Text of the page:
Illinois state Rep. Mike Zalewski and state Sen. Don Harmon have faith in Springfield politicians to do the right thing.

Last week in an interview with the Landmark, Zalewski said he believes that a committee formed to come up with a plan to fix the pension mess will produce a workable solution.

Meanwhile, Harmon told a gathering of constituents in Oak Park that he was “optimistic” genuine fixes to the state’s pension plan will be made and before an actual “pension crisis” comes to pass. From his statement to a large crowd at the Business and Civic Council at the Carleton Hotel, it would seem that we have different definitions of a crisis.

We’d say that a state regularly facing downgrades on its debt is in crisis. A state that can’t pay its bills to social service providers in a timely way is in crisis. A state that raises income taxes by $6 billion annually and is just barely keeping pace with added pension demands is in crisis. A state controlled on all levels by a single political party that still can’t pass pension reform is in crisis.

Harmon, the Democratic state senator from Oak Park, asked for patience as he implied that it can’t be a crisis if the state has never missed a pension check for a retired teacher or state trooper. Respectfully, we’d say that is a politician’s definition of crisis, not the sober assessment of a taxpayer who is paying much more to the state, lacks a pension of his own and still hasn’t seen a true solution to a grievous problem.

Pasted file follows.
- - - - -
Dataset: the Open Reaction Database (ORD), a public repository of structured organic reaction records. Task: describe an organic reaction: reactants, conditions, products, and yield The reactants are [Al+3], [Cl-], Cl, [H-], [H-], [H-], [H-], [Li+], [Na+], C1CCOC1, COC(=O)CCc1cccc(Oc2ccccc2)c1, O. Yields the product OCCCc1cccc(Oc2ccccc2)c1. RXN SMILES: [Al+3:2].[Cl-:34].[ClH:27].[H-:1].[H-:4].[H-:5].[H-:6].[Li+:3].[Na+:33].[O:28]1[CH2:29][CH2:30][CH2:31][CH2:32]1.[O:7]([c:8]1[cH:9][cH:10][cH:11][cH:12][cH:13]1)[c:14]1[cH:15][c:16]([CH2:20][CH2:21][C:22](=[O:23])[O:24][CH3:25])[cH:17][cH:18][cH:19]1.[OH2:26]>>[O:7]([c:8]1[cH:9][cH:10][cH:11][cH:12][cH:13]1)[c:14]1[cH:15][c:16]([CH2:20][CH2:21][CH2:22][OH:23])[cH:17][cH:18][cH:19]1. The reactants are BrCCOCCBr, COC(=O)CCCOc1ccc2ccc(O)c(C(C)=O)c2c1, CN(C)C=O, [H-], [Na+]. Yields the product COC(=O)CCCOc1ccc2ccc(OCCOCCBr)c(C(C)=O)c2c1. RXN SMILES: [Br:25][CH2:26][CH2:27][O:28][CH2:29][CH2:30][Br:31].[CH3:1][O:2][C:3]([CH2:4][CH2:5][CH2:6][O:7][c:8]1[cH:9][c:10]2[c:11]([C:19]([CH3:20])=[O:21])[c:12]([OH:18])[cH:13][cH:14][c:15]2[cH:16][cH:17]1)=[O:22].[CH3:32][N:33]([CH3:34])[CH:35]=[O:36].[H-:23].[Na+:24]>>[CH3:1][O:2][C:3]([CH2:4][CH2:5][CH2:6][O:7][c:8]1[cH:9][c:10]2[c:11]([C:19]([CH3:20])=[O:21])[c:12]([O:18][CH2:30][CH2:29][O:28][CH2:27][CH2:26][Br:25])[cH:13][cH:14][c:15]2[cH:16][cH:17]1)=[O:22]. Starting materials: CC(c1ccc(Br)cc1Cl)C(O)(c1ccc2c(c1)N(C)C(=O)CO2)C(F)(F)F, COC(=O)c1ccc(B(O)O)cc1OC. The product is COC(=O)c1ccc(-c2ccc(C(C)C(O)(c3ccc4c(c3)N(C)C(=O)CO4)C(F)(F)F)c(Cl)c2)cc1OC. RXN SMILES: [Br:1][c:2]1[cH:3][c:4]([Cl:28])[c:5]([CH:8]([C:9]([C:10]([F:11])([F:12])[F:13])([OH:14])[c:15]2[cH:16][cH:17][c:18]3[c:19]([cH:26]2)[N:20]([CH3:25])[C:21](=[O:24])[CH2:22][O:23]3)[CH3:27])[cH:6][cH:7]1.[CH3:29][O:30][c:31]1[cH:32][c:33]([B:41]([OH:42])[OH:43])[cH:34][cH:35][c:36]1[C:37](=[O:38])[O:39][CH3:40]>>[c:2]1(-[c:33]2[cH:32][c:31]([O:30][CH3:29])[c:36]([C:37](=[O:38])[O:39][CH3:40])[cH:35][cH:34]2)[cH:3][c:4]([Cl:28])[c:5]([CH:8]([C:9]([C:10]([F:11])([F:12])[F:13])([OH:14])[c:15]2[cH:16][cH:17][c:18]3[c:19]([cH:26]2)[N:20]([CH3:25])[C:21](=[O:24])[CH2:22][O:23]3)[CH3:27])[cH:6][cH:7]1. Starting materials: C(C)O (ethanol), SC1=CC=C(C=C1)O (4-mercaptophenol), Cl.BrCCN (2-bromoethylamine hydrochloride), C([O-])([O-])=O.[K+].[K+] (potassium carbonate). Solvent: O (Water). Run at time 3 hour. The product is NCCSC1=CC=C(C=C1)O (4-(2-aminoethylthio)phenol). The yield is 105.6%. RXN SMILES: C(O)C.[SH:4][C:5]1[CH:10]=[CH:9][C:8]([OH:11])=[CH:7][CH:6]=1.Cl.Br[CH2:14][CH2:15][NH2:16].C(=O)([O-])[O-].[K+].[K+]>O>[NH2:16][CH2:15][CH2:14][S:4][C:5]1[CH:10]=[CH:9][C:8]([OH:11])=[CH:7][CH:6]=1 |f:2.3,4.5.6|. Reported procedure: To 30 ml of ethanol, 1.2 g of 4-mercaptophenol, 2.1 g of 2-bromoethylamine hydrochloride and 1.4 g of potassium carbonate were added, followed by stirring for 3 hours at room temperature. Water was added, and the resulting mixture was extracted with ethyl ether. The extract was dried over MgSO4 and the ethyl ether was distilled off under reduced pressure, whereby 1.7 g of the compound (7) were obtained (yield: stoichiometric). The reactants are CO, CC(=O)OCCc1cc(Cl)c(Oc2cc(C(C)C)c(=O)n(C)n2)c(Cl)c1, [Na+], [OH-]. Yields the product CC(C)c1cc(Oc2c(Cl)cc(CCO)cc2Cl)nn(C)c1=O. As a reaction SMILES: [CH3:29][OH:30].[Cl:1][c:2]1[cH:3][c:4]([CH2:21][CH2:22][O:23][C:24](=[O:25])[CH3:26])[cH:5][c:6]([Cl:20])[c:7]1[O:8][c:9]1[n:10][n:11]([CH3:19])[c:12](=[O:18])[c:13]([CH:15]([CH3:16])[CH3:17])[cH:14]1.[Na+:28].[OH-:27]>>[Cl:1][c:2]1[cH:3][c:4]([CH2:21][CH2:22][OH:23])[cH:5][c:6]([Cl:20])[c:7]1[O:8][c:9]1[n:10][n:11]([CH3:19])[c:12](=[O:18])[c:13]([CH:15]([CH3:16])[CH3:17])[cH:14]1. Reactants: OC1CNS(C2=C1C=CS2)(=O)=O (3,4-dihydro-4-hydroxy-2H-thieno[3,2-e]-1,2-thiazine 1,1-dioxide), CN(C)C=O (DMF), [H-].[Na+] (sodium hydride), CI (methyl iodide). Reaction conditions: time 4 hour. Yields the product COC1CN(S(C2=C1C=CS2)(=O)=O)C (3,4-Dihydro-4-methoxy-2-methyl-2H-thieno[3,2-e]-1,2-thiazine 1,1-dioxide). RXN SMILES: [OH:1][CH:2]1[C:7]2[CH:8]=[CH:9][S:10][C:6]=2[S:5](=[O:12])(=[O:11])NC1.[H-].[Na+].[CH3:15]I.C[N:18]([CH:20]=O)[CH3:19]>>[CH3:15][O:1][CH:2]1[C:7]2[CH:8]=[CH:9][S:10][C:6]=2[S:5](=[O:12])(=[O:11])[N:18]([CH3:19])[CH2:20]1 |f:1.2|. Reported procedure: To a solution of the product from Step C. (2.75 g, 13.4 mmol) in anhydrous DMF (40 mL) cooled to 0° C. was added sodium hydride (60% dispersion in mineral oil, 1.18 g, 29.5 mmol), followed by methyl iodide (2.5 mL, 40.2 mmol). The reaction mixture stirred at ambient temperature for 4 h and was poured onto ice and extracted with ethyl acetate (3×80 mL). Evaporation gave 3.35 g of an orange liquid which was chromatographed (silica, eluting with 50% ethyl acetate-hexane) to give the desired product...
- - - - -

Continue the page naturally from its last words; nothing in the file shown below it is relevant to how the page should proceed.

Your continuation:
Harmon offered a worthy tutorial to the assembled and made valid points, often underreported in the media, about progress the state has made in shrinking its head count of employees and the low- to mid-range point that Illinois’ income tax is set at. That the head count was inflated for decades and that having higher income taxes isn’t the goal, doesn’t change the truth that progress has been made. That such progress has been made and we’re still in this pickle is troubling.

Sen. Harmon seems sincere when he says the current fight between House Speaker Mike Madigan and Senate President John Cullerton is a sincere difference of political philosophies. Seems implicit though that the very sincerity of this dispute makes most other static in the capitol a political charade. But that is another issue.

And Zalewski appears to have confidence in all sides to come up with a plan that will address the issue of public pensions in this state once and for all.

Madigan and Cullerton have to find a path to resolving the pension crisis. Sen. Harmon and Rep. Zalewski have faith in them. We don’t. We pray they are correct.